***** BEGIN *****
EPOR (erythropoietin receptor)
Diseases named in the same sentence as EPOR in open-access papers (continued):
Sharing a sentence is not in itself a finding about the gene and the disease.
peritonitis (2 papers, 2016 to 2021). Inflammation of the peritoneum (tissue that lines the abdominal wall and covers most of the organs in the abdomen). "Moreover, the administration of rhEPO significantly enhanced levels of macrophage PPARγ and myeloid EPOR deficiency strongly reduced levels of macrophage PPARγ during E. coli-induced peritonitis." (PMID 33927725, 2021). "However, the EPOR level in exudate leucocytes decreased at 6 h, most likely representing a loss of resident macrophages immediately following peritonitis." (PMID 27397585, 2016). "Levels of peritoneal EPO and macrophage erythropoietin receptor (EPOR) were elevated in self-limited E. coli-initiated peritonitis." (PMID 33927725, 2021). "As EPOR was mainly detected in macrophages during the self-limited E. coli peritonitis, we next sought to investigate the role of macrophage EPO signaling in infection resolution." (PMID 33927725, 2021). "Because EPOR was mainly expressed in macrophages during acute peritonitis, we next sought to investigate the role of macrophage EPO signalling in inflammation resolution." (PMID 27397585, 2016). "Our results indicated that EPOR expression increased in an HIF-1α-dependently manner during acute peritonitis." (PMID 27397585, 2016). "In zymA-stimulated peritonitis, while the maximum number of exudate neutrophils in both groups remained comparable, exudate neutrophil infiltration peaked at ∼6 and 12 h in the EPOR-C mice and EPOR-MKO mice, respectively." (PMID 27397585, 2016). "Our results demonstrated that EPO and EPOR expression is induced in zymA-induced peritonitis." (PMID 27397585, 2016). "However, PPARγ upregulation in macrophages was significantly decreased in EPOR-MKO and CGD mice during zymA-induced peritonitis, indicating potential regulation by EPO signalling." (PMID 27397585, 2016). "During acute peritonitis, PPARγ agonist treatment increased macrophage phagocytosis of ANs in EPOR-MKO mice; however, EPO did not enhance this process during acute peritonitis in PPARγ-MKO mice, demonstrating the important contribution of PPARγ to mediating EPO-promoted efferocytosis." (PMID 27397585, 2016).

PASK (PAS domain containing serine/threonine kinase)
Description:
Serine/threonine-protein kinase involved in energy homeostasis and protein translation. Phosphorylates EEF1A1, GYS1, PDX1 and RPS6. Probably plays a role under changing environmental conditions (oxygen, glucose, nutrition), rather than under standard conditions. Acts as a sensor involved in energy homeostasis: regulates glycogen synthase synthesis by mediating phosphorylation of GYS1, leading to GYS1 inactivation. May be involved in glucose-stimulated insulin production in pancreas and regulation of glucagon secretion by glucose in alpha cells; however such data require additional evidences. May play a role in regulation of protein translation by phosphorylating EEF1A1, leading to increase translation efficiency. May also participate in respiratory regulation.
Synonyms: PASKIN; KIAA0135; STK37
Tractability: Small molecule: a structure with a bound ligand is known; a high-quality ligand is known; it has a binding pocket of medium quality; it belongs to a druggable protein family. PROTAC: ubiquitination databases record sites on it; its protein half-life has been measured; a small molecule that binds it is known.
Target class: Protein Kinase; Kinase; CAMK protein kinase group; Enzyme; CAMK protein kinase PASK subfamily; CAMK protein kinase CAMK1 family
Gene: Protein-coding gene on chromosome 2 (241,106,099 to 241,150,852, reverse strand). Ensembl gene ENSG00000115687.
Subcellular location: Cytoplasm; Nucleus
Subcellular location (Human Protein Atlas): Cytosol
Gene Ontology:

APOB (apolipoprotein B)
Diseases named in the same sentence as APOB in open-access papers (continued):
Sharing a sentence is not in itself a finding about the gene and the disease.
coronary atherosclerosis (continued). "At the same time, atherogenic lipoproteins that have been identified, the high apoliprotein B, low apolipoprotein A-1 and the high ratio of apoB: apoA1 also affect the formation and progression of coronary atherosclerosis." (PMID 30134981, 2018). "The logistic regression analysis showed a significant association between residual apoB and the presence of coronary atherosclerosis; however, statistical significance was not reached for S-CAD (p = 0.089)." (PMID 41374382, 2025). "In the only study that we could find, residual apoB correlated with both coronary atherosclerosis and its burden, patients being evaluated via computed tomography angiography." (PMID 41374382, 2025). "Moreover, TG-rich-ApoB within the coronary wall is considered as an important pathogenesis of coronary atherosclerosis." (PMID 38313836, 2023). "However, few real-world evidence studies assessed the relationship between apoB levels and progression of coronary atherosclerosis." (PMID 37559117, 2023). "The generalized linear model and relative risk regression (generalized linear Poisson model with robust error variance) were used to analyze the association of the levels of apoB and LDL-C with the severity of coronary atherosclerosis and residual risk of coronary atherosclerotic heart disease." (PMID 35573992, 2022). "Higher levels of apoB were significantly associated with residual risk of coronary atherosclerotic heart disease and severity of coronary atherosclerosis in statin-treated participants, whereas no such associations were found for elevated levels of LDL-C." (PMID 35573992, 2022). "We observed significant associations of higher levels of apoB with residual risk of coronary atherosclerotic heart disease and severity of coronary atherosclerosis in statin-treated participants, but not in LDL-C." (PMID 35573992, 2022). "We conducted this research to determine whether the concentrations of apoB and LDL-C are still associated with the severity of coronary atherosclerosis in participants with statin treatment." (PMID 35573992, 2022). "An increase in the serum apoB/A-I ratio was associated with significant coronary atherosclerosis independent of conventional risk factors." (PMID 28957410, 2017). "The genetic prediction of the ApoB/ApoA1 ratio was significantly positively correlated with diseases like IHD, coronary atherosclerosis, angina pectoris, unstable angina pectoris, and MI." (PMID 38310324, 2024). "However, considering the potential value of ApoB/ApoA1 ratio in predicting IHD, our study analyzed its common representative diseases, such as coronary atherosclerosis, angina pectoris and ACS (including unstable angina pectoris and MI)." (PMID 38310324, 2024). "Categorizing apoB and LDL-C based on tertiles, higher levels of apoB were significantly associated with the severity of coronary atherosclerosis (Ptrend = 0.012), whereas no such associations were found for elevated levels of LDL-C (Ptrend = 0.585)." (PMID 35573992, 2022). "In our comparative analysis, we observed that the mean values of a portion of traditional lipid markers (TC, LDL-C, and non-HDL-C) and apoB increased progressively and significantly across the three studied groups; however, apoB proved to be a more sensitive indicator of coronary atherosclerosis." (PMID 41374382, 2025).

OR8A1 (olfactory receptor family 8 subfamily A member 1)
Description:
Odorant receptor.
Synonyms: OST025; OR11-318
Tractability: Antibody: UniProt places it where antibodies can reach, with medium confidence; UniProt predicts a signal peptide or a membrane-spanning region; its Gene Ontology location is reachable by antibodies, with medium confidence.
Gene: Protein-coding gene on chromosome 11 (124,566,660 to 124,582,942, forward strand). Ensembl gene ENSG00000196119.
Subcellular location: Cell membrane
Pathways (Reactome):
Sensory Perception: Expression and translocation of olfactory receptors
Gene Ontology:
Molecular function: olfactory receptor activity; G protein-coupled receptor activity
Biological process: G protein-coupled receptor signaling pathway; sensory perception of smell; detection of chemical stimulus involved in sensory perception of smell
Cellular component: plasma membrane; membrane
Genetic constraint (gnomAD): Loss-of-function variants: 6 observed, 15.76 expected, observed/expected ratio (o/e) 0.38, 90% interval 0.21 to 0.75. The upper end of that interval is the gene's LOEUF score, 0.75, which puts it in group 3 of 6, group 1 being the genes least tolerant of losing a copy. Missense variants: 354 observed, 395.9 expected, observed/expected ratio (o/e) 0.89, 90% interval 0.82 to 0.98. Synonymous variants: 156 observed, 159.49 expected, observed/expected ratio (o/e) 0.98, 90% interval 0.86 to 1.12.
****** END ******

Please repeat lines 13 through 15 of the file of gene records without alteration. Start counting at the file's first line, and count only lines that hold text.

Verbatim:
Subcellular location (Human Protein Atlas): Cytosol
Gene Ontology:

APOB (apolipoprotein B)